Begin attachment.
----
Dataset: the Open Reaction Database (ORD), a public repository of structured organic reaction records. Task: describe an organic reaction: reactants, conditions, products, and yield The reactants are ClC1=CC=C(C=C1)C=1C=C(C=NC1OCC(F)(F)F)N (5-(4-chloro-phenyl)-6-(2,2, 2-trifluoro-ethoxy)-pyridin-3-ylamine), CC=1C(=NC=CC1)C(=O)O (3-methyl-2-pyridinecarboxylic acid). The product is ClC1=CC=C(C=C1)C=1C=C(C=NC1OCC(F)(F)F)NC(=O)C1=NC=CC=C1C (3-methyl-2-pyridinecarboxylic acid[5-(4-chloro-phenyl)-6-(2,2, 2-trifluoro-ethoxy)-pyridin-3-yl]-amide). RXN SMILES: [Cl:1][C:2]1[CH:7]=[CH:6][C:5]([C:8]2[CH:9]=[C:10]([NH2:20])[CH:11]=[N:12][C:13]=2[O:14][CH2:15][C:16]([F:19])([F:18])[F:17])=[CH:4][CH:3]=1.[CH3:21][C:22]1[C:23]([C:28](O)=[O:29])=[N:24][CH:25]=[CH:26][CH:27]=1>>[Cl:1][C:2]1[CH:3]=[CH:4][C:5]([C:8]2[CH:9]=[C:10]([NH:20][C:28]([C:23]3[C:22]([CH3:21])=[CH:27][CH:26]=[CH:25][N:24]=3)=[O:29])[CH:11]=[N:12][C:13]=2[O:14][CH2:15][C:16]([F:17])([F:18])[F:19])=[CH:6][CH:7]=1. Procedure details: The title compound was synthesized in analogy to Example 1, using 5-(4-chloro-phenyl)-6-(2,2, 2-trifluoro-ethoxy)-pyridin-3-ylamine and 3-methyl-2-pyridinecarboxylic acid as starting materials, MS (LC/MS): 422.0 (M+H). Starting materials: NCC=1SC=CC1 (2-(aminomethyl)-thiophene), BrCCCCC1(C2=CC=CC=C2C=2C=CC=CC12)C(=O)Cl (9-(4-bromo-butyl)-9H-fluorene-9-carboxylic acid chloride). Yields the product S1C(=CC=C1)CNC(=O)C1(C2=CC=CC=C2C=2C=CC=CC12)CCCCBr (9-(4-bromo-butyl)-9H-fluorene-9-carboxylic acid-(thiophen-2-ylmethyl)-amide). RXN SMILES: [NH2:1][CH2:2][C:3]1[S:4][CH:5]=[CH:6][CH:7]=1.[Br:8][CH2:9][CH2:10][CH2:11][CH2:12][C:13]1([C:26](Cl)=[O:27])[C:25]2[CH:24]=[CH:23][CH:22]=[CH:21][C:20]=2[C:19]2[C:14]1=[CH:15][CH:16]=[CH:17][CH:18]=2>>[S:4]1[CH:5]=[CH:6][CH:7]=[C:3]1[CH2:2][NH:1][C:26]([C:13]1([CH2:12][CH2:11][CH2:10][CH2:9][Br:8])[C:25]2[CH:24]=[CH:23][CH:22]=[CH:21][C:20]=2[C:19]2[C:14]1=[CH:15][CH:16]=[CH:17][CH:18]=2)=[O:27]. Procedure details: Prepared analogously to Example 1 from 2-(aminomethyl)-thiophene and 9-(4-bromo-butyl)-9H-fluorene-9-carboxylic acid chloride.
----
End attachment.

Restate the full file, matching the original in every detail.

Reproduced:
Dataset: the Open Reaction Database (ORD), a public repository of structured organic reaction records. Task: describe an organic reaction: reactants, conditions, products, and yield The reactants are ClC1=CC=C(C=C1)C=1C=C(C=NC1OCC(F)(F)F)N (5-(4-chloro-phenyl)-6-(2,2, 2-trifluoro-ethoxy)-pyridin-3-ylamine), CC=1C(=NC=CC1)C(=O)O (3-methyl-2-pyridinecarboxylic acid). The product is ClC1=CC=C(C=C1)C=1C=C(C=NC1OCC(F)(F)F)NC(=O)C1=NC=CC=C1C (3-methyl-2-pyridinecarboxylic acid[5-(4-chloro-phenyl)-6-(2,2, 2-trifluoro-ethoxy)-pyridin-3-yl]-amide). RXN SMILES: [Cl:1][C:2]1[CH:7]=[CH:6][C:5]([C:8]2[CH:9]=[C:10]([NH2:20])[CH:11]=[N:12][C:13]=2[O:14][CH2:15][C:16]([F:19])([F:18])[F:17])=[CH:4][CH:3]=1.[CH3:21][C:22]1[C:23]([C:28](O)=[O:29])=[N:24][CH:25]=[CH:26][CH:27]=1>>[Cl:1][C:2]1[CH:3]=[CH:4][C:5]([C:8]2[CH:9]=[C:10]([NH:20][C:28]([C:23]3[C:22]([CH3:21])=[CH:27][CH:26]=[CH:25][N:24]=3)=[O:29])[CH:11]=[N:12][C:13]=2[O:14][CH2:15][C:16]([F:17])([F:18])[F:19])=[CH:6][CH:7]=1. Procedure details: The title compound was synthesized in analogy to Example 1, using 5-(4-chloro-phenyl)-6-(2,2, 2-trifluoro-ethoxy)-pyridin-3-ylamine and 3-methyl-2-pyridinecarboxylic acid as starting materials, MS (LC/MS): 422.0 (M+H). Starting materials: NCC=1SC=CC1 (2-(aminomethyl)-thiophene), BrCCCCC1(C2=CC=CC=C2C=2C=CC=CC12)C(=O)Cl (9-(4-bromo-butyl)-9H-fluorene-9-carboxylic acid chloride). Yields the product S1C(=CC=C1)CNC(=O)C1(C2=CC=CC=C2C=2C=CC=CC12)CCCCBr (9-(4-bromo-butyl)-9H-fluorene-9-carboxylic acid-(thiophen-2-ylmethyl)-amide). RXN SMILES: [NH2:1][CH2:2][C:3]1[S:4][CH:5]=[CH:6][CH:7]=1.[Br:8][CH2:9][CH2:10][CH2:11][CH2:12][C:13]1([C:26](Cl)=[O:27])[C:25]2[CH:24]=[CH:23][CH:22]=[CH:21][C:20]=2[C:19]2[C:14]1=[CH:15][CH:16]=[CH:17][CH:18]=2>>[S:4]1[CH:5]=[CH:6][CH:7]=[C:3]1[CH2:2][NH:1][C:26]([C:13]1([CH2:12][CH2:11][CH2:10][CH2:9][Br:8])[C:25]2[CH:24]=[CH:23][CH:22]=[CH:21][C:20]=2[C:19]2[C:14]1=[CH:15][CH:16]=[CH:17][CH:18]=2)=[O:27]. Procedure details: Prepared analogously to Example 1 from 2-(aminomethyl)-thiophene and 9-(4-bromo-butyl)-9H-fluorene-9-carboxylic acid chloride.